By Jim Schutze
By Rachel Watts
By Lauren Drewes Daniels
By Anna Merlan
By Lee Escobedo
In August 1998, the Dallas Observer published a lengthy story in which a former attorney and three former paralegals gave similar accounts to the one Treuter gives now. The paper published documents suggesting improper witness-coaching was not an isolated incident at Dallas' largest plaintiff's firm and that lawyers there also were involved in implanting memories and inventing testimony. Training-session notes taken by one lawyer, for example, read, "Warn [plaintiff] not to say you were around it--even if you were--after you knew it was dangerous."
Soon afterward, though, the matter seemed to die. Foes dropped away. Lawsuits withered. Criminal investigations begun by the county and the feds went nowhere.
Baron declared himself vindicated and moved into his new, 15,000-square-foot Preston Hollow estate. Last year, he assumed the presidency of the Association of Trial Lawyers of America and moved to Washington, D.C., where he'll try to influence policy on issues such as HMO and asbestos lawsuits and tort reform.
So how did Baron & Budd escape this embarrassing glimpse at the internal workings of the firm so cleanly? Why did several large corporations, judges, prosecutors and others let the matter drop?
While legal issues such as witness coaching are hardly clear-cut, critics wonder whether Baron & Budd's perfectly legal campaign contributions might have played a role in getting it off the hook.
Former U.S. Attorney Paul Coggins told the Observer recently he recused himself from participating in his office's investigation of the memo because of a conflict of interest posed by the firm's political contributions to his wife, Regina Montoya Coggins, in her run last year for Congress. He said contributions to his wife from the national trial lawyers group, where Baron earlier served as vice president, also drove his decision to remove himself from making decisions in the case.
Baron's critics question how vigorously Coggins' troops pursued Baron & Budd without support from the top, and whether Baron's massive fund raising for the Democrats, which stepped up in early 1998, might have influenced Coggins' superiors in Washington as well. "In my humble opinion," says one lawyer who provided information to the FBI, "that investigation was a joke."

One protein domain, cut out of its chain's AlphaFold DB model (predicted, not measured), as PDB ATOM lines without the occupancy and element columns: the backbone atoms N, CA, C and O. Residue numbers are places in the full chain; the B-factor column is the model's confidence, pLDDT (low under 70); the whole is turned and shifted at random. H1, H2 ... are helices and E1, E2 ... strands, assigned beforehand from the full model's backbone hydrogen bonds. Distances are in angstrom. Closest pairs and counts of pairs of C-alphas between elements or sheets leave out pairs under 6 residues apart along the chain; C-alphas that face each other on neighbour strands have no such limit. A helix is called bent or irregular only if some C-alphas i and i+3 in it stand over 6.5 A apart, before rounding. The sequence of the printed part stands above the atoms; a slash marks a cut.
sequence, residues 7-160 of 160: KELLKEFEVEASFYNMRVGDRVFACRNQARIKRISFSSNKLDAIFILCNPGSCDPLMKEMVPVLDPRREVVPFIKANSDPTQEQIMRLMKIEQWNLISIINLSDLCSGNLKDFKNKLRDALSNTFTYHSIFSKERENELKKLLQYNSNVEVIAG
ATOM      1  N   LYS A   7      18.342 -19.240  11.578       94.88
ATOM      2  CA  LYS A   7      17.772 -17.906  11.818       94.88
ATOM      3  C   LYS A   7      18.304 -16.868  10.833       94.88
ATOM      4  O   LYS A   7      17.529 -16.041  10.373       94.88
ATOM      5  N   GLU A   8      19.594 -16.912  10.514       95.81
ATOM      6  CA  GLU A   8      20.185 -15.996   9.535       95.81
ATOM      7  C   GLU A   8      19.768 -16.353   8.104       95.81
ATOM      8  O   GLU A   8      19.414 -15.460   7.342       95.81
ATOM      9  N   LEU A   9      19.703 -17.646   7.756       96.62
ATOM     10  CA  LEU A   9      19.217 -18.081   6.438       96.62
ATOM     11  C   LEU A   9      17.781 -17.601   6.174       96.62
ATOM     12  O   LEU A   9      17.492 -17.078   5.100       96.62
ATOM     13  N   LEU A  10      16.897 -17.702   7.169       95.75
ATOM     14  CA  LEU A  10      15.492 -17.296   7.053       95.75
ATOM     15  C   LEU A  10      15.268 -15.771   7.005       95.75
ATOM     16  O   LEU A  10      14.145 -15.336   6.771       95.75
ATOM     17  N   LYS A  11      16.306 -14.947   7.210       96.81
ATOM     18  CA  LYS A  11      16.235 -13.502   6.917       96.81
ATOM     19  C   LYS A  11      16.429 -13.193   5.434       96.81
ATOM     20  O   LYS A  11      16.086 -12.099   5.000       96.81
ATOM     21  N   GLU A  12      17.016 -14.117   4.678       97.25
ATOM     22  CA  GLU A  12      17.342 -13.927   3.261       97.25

In the past four years, Baron's firm gave $584,000 in soft money to the Democrats, according to the nonpartisan Center for Responsive Government, not counting several $10,000 donations to President Clinton's legal defense fund. Before the last two elections, Baron and his wife, Lisa Blue, hosted two $25,000-a-couple fund-raisers with Clinton at the couple's houses in Dallas and Aspen.
Concerns about influence, though, are speculative. Acting U.S. Attorney Richard Stephens, who Coggins said was in charge of the investigation, declined to comment on the case, which another knowledgeable source says has been closed.
More tangible reasons the matter died can be found in the firm's hard-nosed legal tactics, the zeal it took in punishing those who took the firm on, and the message sent to anyone who might do the same.
"I've never seen anything like them in my 17 years of practice," says Elizabeth Pfifer, one of three defense lawyers who challenged the firm over the memo. "Everyone understood that if we took them on, they would go after our clients."
She said she just didn't realize how effective Baron's firm could be or that the lawyers themselves would be made to pay.
To a degree many say puts Baron & Budd in its own league, the firm went after those who took issue with the memo. Targets included Bill Skepnek, a lawyer who tried to get the firm booted from representing asbestos clients in Dallas, and state District Judge John Marshall, who called the firm's coaching tactics "an affront to the integrity of the judicial system." He is the one who referred the script memo to criminal authorities.
When one side of a legal dispute gets slammed because the other has cultivated a friendly climate in its hometown, the lawyers have a name for it: homefrying. Baron's detractors say he and his firm are as adept as anyone at turning up the heat in Dallas, and it has served him well as he has defended himself in the memo flap.
For the last two years, G-1 Holdings Inc. (formerly GAF Corp.), a company in Wayne, New Jersey, that owns the stock of the nation's largest maker of roof shingles, has been sniffing around Dallas, trying to talk to former Baron & Budd lawyers and paralegals about the way the firm prepares its clients.
It hasn't had an easy time. In 1999 and again earlier this year, Baron & Budd caught wind of G-1's attempts and persuaded Dallas judges to order the company's investigations shut down.
The company, which earlier this year filed for Chapter 11 bankruptcy protection, citing a number of new asbestos claims, sued Baron & Budd and two other firms in January, accusing them of racketeering for bringing an avalanche of meritless asbestos claims. The suit, which included numerous references to the coaching memo, accused the firms of using a highly systemized method of recruiting and coaching plaintiffs and flooding the courts with hundreds of thousands of asbestos claims.
"Having largely exhausted the supply of plaintiffs who actually became sick as the result of prolonged exposure to asbestos," the suits allege, the firms "increasingly solicited non-sick claimants who can allege, merely, that they were exposed to asbestos at some point in time." As a result, 25 once-profitable companies have been driven into bankruptcy, despite paying tens of billions of dollars to settle 300,000 cases to date.